sendMsg

Once a message has been buffered, the buffered message can be sent to a pipe. FIG. 7, illustrates a sendMsg process flow. At decision block 702 (i.e., "Is pipename valid?"), if the pipename is not a valid name, processing continues at block 704 to raise an application error and perform error handling. Processing returns at block 712.

If, at decision block 702, the pipename is valid, processing continues at block 706 to invoke sendPipe to send message to pipe. At decision block 708 (i.e., "Was pipe sent successfully?"), if the return value from sendPipe indicates that the message was not successfully sent, processing continues returns at block 712. If the message was successfully sent, processing continues at block 710 to set packpos equal to zero. Processing returns at block 712.

sendPipe

FIG. 9 is a flow diagram illustrating a method for putting a buffer into the DBMS pipe according to the present invention. The context and arguments argv of the calling PL/SQL command are provided to this method. In step 902, the pipename is obtained from argv. In step 904, the position pos is obtained from argv. In step 906, the buffer buf and buffer length buflen are obtained from argv. In step 908, the maximum buffer length maxbuflen is obtained from argv. In step 910, the timeout value is obtained from argv. In decision block 912, a check is made to determine if any of the steps 902 to 910 failed to obtain the pipename, pos, buf, buflen, maxbuflen, or timeout, respectively. When decision block 912 returns true (yes), the error is handled in step 914, and execution returns to the calling process at step 916. When decision block 912 returns false (no), execution continues at decision block 918.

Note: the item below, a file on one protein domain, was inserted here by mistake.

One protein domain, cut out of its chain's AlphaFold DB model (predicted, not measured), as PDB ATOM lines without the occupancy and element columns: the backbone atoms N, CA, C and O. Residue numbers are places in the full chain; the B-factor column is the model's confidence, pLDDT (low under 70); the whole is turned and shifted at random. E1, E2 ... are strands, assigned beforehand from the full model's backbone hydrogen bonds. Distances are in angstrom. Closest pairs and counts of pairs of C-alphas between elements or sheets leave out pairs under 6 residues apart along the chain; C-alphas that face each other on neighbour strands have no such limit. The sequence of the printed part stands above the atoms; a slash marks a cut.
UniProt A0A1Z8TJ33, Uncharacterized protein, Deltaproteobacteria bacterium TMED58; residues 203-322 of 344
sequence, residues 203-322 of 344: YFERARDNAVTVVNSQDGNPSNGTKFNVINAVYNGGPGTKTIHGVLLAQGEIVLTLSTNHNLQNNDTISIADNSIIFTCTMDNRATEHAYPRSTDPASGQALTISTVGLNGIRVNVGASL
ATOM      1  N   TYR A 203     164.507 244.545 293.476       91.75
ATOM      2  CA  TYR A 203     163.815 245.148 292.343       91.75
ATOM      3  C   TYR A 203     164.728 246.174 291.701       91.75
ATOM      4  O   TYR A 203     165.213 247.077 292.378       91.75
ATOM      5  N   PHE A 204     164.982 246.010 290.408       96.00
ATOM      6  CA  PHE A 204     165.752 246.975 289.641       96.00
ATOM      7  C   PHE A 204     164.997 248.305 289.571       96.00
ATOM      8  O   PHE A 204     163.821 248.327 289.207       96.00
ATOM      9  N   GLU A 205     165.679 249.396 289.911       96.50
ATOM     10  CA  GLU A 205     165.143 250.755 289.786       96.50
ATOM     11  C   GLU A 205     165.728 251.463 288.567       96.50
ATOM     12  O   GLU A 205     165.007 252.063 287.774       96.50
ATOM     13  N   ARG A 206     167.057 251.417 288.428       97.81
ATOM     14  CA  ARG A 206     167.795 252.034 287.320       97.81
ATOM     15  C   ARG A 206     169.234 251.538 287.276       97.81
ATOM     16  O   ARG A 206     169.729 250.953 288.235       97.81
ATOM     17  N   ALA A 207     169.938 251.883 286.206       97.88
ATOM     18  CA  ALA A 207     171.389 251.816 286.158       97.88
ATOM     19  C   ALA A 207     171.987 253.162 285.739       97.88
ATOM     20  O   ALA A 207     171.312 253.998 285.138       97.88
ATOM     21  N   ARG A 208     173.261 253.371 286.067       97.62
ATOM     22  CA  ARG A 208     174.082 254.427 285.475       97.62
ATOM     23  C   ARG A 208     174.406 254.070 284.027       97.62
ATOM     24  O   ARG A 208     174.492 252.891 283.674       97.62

In decision block 918, a check is made to determine if the position pos is less than zero or it is greater than or equal to the buffer length buflen. When decision block 918 returns true (yes), execution continues at step 920. In step 920, the error is handled, and execution returns to the calling process at block 916. When decision block 918 returns false (no), execution continues at decision block 924. In decision block 924, a check is made to determine if the position in the buffer is equal to 0, thereby indicating an empty record. When decision block 924 returns true, execution continues at step 926. In step 926, a terminator byte (0) is put into buffer buf in position 0. Execution continues at step 928. When decision block 924 returns false (no), execution continues at step 928. In step 928, putrecord is invoked to place the record onto the pipe referenced by pipename. In step 928, a return value is returned and stored in variable retval when the buffer buf is put into the pipe. In step 916, the return value retval (code) indicating the status of step 928 is returned to the calling process.